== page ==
18,000 quilts were burned in the Tulsa Race Massacre (Hirsch 2002), resulting in a loss of history and connection to family and community as well as the practical warmth quilts provide. Quilts hold memories—the fabrics used are often scraps of other projects or clothes just past their life cycle, fabric that has lived with people and taken on their essence. The burning of quilts is more consequential than just a loss of potential warmth, it also severs ties to people and the past.
Join us to create a collaborative memorial through quilting as a restorative and reparative act to memorialize what was lost and what remains in Tulsa!
Please send blocks 20.5×20.5 inches or 10.5×10.5 inches. Finished block size will be either 20×20 inches or 10×10 inches.
Please include your name with your block if you wish to be included in the collaborators list.
Send finished blocks to:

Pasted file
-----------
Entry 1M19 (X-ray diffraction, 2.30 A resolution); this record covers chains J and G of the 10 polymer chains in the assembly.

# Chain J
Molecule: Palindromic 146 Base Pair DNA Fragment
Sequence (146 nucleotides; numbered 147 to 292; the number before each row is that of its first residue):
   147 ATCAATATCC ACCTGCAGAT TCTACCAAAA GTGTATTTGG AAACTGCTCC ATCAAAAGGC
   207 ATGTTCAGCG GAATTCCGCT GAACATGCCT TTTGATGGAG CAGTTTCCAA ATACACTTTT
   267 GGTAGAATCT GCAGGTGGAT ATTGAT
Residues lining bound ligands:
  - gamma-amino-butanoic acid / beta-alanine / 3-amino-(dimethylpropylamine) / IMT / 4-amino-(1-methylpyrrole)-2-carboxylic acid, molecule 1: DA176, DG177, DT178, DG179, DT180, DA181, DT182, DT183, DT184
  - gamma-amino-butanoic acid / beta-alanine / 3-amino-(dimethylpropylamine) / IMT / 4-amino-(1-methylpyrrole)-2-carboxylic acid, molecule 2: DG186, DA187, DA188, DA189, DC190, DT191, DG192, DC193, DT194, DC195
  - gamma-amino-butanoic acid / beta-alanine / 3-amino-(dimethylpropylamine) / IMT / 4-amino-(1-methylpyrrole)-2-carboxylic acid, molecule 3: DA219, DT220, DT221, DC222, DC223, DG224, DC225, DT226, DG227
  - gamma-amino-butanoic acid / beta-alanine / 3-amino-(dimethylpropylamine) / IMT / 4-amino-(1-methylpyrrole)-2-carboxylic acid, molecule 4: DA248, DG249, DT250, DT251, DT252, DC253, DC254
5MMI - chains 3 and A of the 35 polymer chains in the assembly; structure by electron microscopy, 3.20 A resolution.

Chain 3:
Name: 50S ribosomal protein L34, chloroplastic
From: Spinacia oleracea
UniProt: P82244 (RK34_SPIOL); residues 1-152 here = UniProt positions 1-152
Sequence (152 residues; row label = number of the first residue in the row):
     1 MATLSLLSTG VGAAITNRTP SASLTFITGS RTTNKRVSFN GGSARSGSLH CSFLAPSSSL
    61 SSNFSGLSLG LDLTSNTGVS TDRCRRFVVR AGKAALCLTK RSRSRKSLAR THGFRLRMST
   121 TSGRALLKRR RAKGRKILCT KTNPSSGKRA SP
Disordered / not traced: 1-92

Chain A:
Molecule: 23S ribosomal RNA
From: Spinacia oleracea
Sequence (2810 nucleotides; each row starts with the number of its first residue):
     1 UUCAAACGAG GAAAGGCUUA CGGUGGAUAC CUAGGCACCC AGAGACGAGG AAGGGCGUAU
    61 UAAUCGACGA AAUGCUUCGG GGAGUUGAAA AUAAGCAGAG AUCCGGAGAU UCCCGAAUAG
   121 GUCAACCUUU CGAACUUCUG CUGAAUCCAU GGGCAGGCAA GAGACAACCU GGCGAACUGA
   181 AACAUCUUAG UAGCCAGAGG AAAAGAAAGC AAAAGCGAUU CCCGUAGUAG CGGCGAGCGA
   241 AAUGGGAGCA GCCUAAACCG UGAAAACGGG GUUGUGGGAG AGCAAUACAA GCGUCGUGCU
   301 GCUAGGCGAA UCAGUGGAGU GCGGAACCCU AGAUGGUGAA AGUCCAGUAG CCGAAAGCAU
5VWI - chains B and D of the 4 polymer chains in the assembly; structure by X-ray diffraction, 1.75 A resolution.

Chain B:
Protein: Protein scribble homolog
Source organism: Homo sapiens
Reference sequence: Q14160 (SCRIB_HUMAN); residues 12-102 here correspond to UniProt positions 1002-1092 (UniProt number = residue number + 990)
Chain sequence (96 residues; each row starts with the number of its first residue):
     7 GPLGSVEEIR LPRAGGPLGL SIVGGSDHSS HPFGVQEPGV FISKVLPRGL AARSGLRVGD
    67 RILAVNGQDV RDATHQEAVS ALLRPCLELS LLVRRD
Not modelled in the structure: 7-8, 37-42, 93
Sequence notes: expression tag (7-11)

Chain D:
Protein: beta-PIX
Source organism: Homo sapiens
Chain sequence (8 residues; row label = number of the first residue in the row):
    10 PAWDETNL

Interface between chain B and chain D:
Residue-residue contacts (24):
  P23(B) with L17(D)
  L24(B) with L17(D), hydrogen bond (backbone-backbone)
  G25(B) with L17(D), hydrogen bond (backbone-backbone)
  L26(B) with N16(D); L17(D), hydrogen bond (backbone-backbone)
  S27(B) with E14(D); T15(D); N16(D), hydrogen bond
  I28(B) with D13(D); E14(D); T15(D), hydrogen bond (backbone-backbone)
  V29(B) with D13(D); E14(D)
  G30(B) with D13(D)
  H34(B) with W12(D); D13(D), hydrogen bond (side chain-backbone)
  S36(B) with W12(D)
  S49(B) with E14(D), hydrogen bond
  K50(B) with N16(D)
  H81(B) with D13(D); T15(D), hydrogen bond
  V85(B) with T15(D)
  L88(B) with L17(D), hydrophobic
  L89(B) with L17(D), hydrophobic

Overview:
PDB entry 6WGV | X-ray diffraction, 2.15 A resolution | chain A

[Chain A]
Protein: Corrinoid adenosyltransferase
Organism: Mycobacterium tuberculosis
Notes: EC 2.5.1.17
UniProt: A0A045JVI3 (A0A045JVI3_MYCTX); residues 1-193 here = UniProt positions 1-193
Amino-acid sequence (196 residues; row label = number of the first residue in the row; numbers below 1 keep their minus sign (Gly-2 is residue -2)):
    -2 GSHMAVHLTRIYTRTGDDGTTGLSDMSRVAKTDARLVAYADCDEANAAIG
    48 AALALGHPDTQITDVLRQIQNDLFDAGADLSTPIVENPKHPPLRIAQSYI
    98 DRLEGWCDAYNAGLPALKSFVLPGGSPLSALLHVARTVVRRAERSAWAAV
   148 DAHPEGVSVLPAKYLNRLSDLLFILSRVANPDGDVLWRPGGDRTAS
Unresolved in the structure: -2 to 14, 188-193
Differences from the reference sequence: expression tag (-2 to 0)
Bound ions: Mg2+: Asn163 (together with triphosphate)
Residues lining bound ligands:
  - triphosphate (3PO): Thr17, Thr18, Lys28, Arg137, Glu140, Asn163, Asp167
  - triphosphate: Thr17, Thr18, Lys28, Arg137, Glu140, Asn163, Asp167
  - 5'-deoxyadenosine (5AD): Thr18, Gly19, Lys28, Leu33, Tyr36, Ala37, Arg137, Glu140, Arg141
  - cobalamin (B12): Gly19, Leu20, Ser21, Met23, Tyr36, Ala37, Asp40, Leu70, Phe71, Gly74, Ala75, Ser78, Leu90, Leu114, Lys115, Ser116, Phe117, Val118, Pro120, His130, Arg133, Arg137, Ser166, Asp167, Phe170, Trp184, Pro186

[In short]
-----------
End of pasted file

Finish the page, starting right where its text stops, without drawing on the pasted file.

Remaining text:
OVAC, ℅ Katrina Ward, Greenwood quilt memorial
1720 N Shartel Ave B, Oklahoma City, OK 73103
Deadline to receive blocks is May 14, 2023
Quilts made with these blocks will be raffled off to raise funds for Justice for Greenwood as they fight for reparations for the descendants of the Race Massacre
What do you bring to this project?
Think about quilts you’ve interacted with—what do quilts mean to you?
What do you think quilts can mean in terms of connection to history and memorializing?
What does it mean to piece things together?
How can quilting be a practice for how we build community?
How can quilting connect us across generations?
How do you create spaces of care to heal?
What work do we need to be doing in community to make a better world?
What does justice mean to you? What does it look like?
How are you working to dismantle systems of white supremacy (internally and/or externally)?
How can quilts tell stories?
How can quilting reflect joy and resistance?
Most memorials reflect one narrative—how can quilted memorializations subvert that practice?